The challenge and rise of new financing modalities for Sustainable Development

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Brookings Impact Bond Snapshot, 1 January 2019

Brookings Impact Bond Snapshot, 1 January 2019[i]

Funding for development is changing.  Payment by results and contracts were already shaping expectations of grants and mainstream funding.  Now new funding modalities such as Development Impact Bonds (DIBs), blended finance and Multi-Donor Trust Funds (MDTFs) are reinforcing this trend.  Specific programmes may be well suited to such approaches, increasing efficiency and scale, leveraging investment funding and incentivising innovation.  They may rebalance risks for development actors and governments, but they also raise new questions around power, funding, policy and continuity.  We explore the modalities and considerations. 

Brookings Global Impact Bond Database tracked 134 impact bonds as either completed or in implementation by the end of 2018, mostly Social Impact Bonds.  Specifically, in development, there are seven active Development Impact Bonds DIBs currently. Outcomes-based programmes are financed by risk capital from social investors with an ‘outcome funder’ (e.g. a donor or government) paying back the investment on end results.  The approach is suited to programmes with established indicators and impact results, ready for scale-up, particularly where they are flexible and adaptive to specific contexts.  Experience of the current DIBs suggests teams need to be prepared to invest time and money in measurement and reporting systems and close coordination with partners to succeed.  DIBs are less suited for longer-term programming and can carry high start-up costs for investment and systems [ii].   

Blended Finance can leverage significant funding for SDG delivery and focus private investments on development outcomes. This is a large market ($50bn), forecast to double [iii]. Development finance in the shape of loan guarantees or mezzanine loans (governments absorb impact of defaults) de-risk private investments, attracting finance for development projects. But large infrastructure projects attractive to investors may not have development benefits for communities and marginalised indviduals [iv], and incentives are biased to middle rather than low-income countries [v]. 

Multidonor trust funds are well established (MDTFs exist for disaster response, global development and country projects), with pooled funds from multiple donors.  Benefits include a commitment to long term coordinated programming between actors and funders and reduced entry costs for smaller donors.  Collaboration in larger MDTFs promote common policy and practice.  The challenge is to make sure donor funding preferences and budget lines do not work against shared objectives and funds [vi]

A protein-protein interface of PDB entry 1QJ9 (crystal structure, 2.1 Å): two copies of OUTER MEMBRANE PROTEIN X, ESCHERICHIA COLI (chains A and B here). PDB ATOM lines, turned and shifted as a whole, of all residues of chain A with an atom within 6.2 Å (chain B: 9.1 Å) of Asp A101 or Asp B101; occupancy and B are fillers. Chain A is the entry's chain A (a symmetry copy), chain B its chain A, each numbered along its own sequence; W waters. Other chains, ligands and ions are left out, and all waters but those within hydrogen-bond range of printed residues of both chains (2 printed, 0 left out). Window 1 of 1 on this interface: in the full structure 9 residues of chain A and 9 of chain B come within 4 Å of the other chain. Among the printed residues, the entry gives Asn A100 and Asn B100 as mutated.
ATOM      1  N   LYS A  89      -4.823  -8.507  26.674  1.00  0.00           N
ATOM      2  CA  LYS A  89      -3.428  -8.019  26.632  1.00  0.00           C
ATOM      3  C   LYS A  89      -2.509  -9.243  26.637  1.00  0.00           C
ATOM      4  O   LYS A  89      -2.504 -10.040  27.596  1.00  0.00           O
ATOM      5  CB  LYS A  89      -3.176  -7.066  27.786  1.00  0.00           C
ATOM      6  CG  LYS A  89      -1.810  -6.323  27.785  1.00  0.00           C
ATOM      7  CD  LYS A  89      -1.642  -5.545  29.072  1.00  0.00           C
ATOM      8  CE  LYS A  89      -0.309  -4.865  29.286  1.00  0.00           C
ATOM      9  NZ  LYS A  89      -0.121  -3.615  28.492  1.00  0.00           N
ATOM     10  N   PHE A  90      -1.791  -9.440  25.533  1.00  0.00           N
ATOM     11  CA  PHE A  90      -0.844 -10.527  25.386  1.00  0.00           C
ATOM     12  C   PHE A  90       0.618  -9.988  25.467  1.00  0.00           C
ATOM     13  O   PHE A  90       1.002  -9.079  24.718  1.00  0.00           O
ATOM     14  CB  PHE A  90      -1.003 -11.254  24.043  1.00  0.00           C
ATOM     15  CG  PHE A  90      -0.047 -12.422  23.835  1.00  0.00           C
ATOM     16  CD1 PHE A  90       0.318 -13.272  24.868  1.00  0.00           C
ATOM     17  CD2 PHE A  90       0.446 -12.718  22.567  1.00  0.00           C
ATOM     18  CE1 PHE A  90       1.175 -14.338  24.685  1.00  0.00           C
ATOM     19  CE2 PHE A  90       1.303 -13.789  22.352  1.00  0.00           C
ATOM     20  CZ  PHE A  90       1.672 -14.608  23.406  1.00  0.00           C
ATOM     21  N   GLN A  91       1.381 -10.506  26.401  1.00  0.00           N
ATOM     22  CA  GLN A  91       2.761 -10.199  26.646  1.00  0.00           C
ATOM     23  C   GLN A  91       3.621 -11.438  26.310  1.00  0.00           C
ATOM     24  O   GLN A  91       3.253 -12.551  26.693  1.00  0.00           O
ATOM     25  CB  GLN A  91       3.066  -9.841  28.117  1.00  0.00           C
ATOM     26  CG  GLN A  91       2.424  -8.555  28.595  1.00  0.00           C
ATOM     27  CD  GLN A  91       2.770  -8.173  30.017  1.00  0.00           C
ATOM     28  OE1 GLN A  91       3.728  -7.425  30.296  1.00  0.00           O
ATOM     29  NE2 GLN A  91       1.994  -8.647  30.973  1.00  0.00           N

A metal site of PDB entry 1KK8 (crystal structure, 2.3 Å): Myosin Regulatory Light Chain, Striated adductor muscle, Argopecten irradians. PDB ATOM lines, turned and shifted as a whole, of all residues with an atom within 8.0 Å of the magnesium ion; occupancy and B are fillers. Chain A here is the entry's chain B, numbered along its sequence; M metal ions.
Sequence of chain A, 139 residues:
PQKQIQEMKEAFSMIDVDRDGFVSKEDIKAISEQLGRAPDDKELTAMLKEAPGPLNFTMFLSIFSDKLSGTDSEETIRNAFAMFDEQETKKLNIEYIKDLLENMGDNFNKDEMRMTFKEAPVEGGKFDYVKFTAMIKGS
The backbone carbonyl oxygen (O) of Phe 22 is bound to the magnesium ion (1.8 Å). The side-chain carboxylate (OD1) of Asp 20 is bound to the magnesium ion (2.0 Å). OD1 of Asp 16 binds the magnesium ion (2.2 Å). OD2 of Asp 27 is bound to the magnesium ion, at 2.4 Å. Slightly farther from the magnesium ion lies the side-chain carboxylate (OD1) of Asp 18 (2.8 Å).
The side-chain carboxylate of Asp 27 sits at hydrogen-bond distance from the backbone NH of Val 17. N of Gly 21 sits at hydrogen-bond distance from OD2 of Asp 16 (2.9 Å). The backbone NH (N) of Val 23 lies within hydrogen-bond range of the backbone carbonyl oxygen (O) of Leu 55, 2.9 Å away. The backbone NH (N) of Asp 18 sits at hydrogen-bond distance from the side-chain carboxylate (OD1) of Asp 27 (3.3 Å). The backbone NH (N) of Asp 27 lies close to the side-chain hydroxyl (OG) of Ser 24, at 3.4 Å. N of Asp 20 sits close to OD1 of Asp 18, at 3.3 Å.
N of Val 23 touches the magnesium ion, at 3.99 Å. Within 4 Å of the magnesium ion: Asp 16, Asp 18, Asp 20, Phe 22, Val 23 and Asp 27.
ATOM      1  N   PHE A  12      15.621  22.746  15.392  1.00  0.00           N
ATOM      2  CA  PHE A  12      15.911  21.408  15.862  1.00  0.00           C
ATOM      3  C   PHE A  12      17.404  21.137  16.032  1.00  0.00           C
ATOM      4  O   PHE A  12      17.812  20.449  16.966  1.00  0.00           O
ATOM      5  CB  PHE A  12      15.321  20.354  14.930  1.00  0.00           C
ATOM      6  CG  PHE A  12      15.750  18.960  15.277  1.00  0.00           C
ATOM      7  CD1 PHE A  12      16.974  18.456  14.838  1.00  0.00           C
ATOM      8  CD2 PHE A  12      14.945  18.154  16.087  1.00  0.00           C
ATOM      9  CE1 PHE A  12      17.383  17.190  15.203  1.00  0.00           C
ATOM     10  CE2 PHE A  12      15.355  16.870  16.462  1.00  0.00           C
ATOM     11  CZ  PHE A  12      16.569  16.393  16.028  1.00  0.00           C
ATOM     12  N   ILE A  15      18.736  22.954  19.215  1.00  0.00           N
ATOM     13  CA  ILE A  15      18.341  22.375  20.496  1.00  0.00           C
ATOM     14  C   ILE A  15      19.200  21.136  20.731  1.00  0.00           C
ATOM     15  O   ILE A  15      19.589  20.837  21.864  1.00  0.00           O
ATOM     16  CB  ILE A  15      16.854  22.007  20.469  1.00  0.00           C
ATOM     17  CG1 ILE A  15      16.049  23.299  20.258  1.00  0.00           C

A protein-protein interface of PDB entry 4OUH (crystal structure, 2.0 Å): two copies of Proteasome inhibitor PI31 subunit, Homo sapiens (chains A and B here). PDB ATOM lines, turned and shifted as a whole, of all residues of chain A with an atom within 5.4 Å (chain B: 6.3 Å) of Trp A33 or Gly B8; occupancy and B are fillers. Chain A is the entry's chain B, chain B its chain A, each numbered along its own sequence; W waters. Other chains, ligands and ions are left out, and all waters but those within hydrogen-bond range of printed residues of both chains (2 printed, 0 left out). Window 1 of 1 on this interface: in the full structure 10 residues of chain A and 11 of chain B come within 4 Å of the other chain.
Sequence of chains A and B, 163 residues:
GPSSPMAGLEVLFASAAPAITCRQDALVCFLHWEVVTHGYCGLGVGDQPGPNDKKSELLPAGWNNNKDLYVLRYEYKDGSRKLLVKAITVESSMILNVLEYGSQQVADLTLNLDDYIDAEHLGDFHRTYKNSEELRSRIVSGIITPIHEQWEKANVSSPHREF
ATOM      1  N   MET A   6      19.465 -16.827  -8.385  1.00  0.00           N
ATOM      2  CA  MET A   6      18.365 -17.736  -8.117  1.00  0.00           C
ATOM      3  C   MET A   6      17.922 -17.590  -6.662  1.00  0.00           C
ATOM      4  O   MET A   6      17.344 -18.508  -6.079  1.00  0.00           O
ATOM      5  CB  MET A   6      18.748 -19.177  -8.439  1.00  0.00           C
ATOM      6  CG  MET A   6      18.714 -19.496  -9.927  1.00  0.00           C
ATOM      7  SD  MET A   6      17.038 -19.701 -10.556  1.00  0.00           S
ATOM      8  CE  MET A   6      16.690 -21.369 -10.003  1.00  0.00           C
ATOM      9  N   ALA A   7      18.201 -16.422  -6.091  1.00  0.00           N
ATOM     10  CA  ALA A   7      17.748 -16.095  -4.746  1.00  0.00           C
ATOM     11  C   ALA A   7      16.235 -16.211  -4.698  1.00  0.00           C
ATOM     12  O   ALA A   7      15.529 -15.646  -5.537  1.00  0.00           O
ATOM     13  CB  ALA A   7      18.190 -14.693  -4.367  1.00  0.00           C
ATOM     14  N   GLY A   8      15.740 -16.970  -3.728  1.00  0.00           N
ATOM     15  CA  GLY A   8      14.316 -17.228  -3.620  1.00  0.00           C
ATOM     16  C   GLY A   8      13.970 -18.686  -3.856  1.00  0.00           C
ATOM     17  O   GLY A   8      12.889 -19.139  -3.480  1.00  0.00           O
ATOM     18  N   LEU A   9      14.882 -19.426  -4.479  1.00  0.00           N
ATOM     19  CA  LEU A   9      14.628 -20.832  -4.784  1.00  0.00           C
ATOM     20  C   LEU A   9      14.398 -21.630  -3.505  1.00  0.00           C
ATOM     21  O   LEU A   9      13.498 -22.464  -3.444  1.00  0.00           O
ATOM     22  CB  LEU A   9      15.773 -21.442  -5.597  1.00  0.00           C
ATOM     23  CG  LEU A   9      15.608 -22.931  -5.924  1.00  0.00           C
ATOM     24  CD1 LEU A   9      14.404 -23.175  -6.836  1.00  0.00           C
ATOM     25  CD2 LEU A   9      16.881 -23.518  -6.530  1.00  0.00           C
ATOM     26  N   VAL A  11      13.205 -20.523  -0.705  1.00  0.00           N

New financing modalities can help leverage new funding and were applied well have the potential to increase focus on outcomes and performance. However, it’s important to address issues head-on, including power, funding, policy and continuity. 

  • Power imbalance: Power dynamics and power imbalances between international investors and governments in countries.  More evidence on results and impacts for people and communities in poverty are needed [vii] 
  • Funding substitution: Do new funding mechanics generate incremental revenue streams, or simply substitute traditional ones?  A particular concern for private foundations and corporate investments. Again more data is required. 
  • Policy Framing: More policy and institutional frameworks are needed to guarantee positive development impacts from private financing flows [viii]. Clearer international criteria and definitions for financing platforms could assist (e.g. Green criteria for Green Bonds [ix]). 
  • Continuity: Annual budgeting cycles for investors challenge continuity and longterm interventions [x].  Investment funding for pilots could be as well used in proven, established programmes. 

As traditional grant funding contracts and contorts, collaborating in new modalities of finance offer exciting new pathways for funding development.   Although evaluations of alternative financing methods are positive, more work needs to be done to assess future potential and longterm impact.     

By Jane Thurlow

[i] https://www.brookings.edu/wp-content/uploads/2019/01/Impact-Bonds-Snapshot-January-2019.pdf

[ii] Impact Bonds in Developing Countries: Early Learnings from the Field Brookings Institute, September 2017

[iii] Blended Finance TaskForce

[iv] Development Initiatives, Blended finance: Understanding its potential for Agenda 2030, 2018 (http://devinit.org/post/blended-finance-understanding-its-potential/)

[v] Investments to end poverty 2018 report, Development Initiatives (http://devinit.org/wp-content/uploads/2018/10/Investments-to-End-Poverty-2018-Report.pdf)

[vi] 2006 Review of Post-Crisis Multi-Donor Trust Funds: Key Findings, Joint Donor and World Bank Review Norway, Canada, United Kingdom, and The Netherlands. World Bank Conflict Prevention and Reconstruction Unit, Trust Funds Operations Unit, Fragile States Unit

[vii] Impact Bonds in Developing Countries: Early Learnings from the Field Brookings Institute, September 2017

[viii] Blended Task Force

[ix] Bank Track Calls for Strengthening of Green Bond Principles
https://www.banktrack.org/article/banktrack_calls_for_strengthening_of_green_bond_principles

[viii] Impact Bonds in Developing Countries: Early Learnings from the Field Brookings Institute, September 2017

[x] Impact Bonds in Developing Countries: Early Learnings from the Field Brookings Institute, September 2017